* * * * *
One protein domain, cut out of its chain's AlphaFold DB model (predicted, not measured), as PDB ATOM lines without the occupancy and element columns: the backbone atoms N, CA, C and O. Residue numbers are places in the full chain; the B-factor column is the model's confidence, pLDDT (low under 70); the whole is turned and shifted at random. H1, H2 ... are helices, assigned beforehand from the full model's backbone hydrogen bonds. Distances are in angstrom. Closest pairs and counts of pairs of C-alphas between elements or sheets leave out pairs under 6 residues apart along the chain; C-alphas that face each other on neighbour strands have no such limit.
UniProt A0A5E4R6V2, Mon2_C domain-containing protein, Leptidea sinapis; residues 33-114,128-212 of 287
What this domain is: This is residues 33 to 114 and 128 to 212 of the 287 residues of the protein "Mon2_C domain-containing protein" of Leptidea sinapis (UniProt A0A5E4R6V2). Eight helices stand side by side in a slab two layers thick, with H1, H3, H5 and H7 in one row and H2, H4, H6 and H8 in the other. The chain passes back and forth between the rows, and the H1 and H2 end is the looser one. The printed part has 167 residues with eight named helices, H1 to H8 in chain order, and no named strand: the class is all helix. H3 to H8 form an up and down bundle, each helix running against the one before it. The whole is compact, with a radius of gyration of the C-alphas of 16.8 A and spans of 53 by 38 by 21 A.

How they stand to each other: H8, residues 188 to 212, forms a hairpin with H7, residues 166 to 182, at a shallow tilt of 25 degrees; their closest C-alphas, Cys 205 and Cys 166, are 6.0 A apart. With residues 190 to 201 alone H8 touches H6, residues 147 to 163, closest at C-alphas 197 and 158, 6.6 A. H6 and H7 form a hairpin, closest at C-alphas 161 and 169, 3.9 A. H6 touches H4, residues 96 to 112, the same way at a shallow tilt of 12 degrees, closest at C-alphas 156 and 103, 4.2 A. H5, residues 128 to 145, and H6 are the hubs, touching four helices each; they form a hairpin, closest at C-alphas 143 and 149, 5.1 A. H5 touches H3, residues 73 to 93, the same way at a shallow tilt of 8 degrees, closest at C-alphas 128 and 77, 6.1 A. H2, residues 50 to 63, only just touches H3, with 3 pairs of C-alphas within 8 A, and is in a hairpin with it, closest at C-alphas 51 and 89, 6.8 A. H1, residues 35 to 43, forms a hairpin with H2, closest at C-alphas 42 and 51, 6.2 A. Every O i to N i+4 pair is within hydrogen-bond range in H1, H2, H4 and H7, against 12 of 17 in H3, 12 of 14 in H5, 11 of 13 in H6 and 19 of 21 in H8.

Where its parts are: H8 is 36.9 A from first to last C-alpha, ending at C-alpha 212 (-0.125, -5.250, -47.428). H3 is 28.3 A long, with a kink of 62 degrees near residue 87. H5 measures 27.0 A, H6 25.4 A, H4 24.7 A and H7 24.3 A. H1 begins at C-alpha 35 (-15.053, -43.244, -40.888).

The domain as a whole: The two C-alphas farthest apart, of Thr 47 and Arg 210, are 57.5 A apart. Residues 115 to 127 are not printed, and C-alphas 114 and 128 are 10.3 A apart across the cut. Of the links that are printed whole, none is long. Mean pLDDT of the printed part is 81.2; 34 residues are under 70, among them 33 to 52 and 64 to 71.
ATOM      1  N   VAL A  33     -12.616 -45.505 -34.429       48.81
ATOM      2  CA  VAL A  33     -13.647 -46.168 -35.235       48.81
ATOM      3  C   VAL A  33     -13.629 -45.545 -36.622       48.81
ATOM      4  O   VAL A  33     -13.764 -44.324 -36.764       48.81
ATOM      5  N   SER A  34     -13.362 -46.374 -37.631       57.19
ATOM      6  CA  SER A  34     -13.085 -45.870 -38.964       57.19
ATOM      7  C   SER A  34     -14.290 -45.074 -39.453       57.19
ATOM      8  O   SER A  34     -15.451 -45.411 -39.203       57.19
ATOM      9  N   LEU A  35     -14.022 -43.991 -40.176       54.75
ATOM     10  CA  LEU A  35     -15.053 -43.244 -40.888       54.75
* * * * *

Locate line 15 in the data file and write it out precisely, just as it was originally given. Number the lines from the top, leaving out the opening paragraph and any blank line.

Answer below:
ATOM     10  CA  LEU A  35     -15.053 -43.244 -40.888       54.75